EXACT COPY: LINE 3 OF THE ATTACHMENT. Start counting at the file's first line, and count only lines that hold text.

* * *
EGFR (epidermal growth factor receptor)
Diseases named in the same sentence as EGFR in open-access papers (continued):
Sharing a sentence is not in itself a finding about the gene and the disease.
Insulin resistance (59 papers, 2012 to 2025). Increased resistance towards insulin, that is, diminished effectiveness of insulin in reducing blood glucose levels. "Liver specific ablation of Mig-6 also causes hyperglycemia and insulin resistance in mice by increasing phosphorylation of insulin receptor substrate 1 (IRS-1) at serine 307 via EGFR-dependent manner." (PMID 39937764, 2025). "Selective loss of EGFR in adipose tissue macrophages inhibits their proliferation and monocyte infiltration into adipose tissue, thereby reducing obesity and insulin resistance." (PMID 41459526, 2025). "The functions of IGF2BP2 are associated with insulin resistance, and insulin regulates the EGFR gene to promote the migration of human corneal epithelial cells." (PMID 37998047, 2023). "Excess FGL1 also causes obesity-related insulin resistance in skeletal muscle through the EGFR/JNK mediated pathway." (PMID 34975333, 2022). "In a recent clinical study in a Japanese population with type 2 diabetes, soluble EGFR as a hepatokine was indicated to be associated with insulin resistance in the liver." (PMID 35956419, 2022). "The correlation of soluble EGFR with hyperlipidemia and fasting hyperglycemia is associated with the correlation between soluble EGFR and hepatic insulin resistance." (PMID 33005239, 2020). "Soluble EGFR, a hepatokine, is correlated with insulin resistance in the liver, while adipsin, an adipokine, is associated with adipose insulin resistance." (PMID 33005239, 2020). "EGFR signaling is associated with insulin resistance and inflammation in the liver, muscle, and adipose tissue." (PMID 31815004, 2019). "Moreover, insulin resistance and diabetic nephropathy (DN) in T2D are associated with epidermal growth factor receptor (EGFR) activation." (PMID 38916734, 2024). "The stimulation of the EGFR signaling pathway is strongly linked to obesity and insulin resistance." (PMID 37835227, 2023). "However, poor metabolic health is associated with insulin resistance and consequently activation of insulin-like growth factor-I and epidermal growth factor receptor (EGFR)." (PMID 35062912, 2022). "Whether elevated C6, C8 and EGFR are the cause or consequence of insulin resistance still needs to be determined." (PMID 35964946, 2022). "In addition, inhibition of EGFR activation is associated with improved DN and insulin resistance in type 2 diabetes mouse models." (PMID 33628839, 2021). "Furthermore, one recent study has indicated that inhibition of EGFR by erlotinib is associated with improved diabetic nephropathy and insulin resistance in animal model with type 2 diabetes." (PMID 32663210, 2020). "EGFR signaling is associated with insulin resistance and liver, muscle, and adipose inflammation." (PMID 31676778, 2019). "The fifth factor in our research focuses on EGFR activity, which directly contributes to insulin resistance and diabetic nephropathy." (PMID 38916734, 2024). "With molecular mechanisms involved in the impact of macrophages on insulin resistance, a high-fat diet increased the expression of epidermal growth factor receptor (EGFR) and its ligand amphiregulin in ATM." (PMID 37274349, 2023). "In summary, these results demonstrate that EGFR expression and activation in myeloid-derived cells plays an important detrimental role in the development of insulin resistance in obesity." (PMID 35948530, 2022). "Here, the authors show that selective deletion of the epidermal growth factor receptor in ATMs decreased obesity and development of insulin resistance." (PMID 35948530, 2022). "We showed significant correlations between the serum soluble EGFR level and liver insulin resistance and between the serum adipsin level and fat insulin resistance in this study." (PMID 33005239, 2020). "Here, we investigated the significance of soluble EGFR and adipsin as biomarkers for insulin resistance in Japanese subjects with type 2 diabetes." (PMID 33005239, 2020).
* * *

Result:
Sharing a sentence is not in itself a finding about the gene and the disease.